In what doesn’t exactly qualify as news by any stretch, the Orioles intend to negotiate a contract extension with manager Buck Showalter this offseason.
A report from CBS Sports’ Jon Heyman Tuesday night said owner Peter Angelos has informed individuals of his plans to extend Showalter, but no timetable appears to be in place for finalizing a new contract. The Baltimore manager recently underwent knee surgery and is recovering at his home in Texas. Showalter’s contract expires after the 2013 season, but it was elementary that the Orioles would want to keep the 56-year-old in Baltimore after he guided the club to a 93-69 record and its first postseason appearance in 15 years.
Whenever asked about the possibility of receiving an extension, Showalter has repeatedly downplayed any urgency by reminding media he was already under contract for the 2013 season. Arriving in Baltimore with a reputation of being a control freak who wore out his welcome quickly in previous stops, Showalter has drawn affection from players and has enjoyed his time with the Orioles.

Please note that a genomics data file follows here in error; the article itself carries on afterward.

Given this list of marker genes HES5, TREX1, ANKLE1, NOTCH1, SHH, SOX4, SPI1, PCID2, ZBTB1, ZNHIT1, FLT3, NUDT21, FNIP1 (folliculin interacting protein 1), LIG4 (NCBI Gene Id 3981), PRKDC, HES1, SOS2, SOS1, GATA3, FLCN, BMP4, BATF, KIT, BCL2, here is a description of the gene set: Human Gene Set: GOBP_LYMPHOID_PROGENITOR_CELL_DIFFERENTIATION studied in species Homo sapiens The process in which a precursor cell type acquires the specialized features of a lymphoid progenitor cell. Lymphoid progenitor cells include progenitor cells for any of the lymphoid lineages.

Showalter has developed a good working relationship with executive vice president of baseball operations Dan Duquette despite the latter being hired more than a year after the manager took the gig in Baltimore. The two worked in tandem to construct a roster that won the inaugural American League Wild Card Game before taking the New York Yankees the full five games in the AL Division Series.
“If [he’s] interested in staying, nobody’s more interested in keeping him than I am,” Angelos said in the Orioles clubhouse following the Game 5 ALDS loss at Yankee Stadium. “And, certainly, I speak for everyone in the organization. They had Buck as the manager, Dan Duquette as the GM and you certainly couldn’t ask for a better, better combination.”
Any outcome other than a new contract for Showalter will be met with negative reaction, so the Orioles would be better served to get something done sooner rather than later in the offseason. After completing their first winning season in 15 years, the Orioles can finally sell Baltimore as a viable destination for free agents and Showalter would be a prime selling point in that process.
It won’t prompt free agents to offer their services at a discounted price, but a long-term assurance of Showalter being in Baltimore could go a long way in the Orioles being able to sign premium talent at fair-market prices as opposed to the long-held perception of needing to vastly overpay notable free agents.